Are artificial intelligence systems intrinsically racist?

Artificial Intelligence (AI) systems are promising spectacular gains, finding new cures, increasing efficiency and mitigating risks, but at what cost to our society, to our democracy?

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At the heart of AI systems are statistical models that have no concept of social inequality, fairness, or hardships. In Cathy O’Neil’s book, Weapons of Math Destruction (WMD), she points out that big data is discriminating nearly at every juncture of our society and pummeling the poor at each opportunity. How is this happening? Her book points to many avenues of misuse of data, but most offensive is through the use of proxies. Proxies are statistical correlations. Data statistics that are designed for one purpose but are repurposed to be used for economic or convenience sake. There are a number of examples of this. The most profound is the use of your FICO score as a proxy.

Garbage in, garbage out

The FICO score was initially designed to evaluate the risk that an individual would default on a bank loan. However, the FICO score is now being used for everything from evaluating your risk for the purchase of automobile insurance to hiring practices, and even for finding the perfect mate. This is all fine if you have a high FICO score. However, will a hiring manager dig deeper to understand your circumstances of why you don’t have such a stratospheric score, or will he simply discard your application? How about selecting a mate? Women are more often the victim of abusive male relationship and bear the financial burden of dead beat dads that default on child support payments. How will this be taken into consideration when it comes to dating?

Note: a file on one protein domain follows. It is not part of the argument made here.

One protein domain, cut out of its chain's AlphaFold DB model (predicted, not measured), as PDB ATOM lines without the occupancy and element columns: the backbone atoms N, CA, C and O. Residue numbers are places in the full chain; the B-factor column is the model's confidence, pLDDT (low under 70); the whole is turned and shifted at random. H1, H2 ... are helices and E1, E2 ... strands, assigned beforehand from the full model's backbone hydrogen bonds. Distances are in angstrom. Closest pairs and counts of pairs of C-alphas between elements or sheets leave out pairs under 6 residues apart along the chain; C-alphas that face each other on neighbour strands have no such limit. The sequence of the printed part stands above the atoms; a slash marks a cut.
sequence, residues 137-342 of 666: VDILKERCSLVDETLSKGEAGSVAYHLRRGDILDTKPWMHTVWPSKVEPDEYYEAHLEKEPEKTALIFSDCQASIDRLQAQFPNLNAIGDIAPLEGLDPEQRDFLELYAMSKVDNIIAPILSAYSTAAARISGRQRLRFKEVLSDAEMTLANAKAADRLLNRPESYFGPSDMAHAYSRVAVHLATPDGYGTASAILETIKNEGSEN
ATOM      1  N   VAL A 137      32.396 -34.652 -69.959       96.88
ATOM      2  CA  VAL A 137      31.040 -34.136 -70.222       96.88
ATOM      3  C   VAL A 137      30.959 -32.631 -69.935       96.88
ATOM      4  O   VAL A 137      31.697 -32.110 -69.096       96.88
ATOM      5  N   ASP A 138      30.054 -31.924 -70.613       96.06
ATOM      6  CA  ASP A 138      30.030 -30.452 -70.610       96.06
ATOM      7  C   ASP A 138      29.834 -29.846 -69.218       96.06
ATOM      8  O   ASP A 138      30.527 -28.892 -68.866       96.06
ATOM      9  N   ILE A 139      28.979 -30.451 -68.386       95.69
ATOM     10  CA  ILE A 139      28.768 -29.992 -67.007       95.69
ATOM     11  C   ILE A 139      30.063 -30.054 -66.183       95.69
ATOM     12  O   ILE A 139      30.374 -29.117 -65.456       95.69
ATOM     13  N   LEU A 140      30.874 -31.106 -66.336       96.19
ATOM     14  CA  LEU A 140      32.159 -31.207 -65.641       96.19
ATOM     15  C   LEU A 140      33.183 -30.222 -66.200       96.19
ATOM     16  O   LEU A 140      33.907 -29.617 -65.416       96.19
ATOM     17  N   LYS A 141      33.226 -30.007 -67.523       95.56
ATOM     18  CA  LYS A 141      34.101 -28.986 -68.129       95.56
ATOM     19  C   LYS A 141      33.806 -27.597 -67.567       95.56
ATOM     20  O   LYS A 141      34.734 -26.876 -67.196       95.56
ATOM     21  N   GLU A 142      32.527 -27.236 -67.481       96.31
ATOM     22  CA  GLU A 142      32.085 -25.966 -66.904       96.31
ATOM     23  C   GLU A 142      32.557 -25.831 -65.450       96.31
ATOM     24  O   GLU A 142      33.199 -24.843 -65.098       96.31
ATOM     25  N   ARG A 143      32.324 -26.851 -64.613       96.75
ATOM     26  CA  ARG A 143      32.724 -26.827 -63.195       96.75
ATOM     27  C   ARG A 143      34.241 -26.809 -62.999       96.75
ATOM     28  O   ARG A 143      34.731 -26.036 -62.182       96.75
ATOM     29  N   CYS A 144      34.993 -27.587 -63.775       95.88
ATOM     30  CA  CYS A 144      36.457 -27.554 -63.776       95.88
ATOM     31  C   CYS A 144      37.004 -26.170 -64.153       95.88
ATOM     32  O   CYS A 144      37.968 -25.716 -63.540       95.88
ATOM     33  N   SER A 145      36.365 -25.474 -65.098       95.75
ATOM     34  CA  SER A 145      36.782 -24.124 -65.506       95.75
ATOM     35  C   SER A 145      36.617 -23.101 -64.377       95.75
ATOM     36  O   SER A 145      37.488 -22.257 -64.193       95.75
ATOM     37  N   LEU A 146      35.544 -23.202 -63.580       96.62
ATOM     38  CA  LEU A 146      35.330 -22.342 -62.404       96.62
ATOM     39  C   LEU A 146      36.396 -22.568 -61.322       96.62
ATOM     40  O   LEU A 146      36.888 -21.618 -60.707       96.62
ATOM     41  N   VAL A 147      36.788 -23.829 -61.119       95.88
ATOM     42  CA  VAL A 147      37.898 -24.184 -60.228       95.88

Another example of a proxy is your zip code. In most applications or online purchase forms, it is illegal to ask for your race. There are exceptions where the government wants to capture statistics to assure minorities are getting equal access to items such as home mortgages. However, by using your zip code, an AI system can infer your race, your religion or your economic standing in your community by where you live. This is a very powerful proxy that is used more often than not for predatory advertising.

Mitigating risks at all costs

Will an AI system take a person’s socioeconomic condition into consideration as part of using FICO scores or zip codes in its statistical model? If there are no laws or regulations, why would any company incur this overhead in building their AI system? It defeats the whole purpose of developing quick, cheap solutions to weed out bad candidates.

AI is providing a powerful way for companies to evaluate risk and cut unnecessary expenses. Employers are incentivizing their employees to participate in health risk assessments and wellness programs with cheaper insurance premiums. The author points out those employees that want to keep their personal health data private are being punished through higher insurance premiums. How long will it be before your employer requests that you submit to a genome analysis and at what cost are you willing to keep that information private?